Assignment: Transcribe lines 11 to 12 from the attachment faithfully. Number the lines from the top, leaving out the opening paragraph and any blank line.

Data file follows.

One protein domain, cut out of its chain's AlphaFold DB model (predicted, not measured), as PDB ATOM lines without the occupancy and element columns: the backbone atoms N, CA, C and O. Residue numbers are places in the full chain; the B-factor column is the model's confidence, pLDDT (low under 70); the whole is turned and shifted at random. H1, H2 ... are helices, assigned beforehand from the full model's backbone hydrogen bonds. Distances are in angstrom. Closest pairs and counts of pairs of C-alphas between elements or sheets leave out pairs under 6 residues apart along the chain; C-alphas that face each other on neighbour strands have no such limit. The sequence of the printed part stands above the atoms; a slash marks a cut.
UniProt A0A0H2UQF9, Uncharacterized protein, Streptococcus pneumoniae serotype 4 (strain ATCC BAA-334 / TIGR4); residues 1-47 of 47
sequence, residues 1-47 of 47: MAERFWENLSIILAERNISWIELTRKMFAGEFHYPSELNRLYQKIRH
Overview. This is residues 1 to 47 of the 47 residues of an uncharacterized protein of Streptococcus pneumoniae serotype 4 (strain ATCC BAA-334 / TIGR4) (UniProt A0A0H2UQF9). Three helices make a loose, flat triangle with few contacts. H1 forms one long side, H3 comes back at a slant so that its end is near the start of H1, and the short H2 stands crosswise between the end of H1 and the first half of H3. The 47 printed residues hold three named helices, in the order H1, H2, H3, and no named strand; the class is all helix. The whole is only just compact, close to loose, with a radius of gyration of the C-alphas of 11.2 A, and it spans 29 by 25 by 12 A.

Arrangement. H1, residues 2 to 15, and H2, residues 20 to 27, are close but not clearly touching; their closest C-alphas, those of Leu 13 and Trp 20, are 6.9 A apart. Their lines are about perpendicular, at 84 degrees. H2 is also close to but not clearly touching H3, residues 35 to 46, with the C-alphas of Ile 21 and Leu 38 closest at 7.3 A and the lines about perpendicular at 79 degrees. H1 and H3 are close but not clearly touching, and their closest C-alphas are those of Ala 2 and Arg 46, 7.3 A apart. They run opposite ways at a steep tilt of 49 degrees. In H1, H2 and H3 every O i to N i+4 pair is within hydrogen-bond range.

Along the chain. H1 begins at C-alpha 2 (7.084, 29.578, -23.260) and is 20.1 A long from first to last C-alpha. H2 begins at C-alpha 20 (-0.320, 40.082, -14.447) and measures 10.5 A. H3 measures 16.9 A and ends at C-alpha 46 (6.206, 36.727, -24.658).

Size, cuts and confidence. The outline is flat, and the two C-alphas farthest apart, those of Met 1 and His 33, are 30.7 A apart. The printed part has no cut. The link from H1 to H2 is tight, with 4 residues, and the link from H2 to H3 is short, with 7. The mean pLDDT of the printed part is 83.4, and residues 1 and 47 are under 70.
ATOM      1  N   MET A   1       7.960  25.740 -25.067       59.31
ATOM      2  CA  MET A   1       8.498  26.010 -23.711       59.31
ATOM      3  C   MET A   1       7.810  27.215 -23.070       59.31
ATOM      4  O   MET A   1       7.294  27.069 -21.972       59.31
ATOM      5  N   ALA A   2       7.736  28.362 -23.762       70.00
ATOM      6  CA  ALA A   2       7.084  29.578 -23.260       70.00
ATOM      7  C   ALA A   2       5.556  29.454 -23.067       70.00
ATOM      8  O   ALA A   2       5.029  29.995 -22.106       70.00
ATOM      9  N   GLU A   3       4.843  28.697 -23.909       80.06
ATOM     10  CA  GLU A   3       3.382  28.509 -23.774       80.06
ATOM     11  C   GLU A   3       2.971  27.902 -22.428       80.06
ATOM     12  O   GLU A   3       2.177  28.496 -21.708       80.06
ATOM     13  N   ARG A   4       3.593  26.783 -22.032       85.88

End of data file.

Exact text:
ATOM      5  N   ALA A   2       7.736  28.362 -23.762       70.00
ATOM      6  CA  ALA A   2       7.084  29.578 -23.260       70.00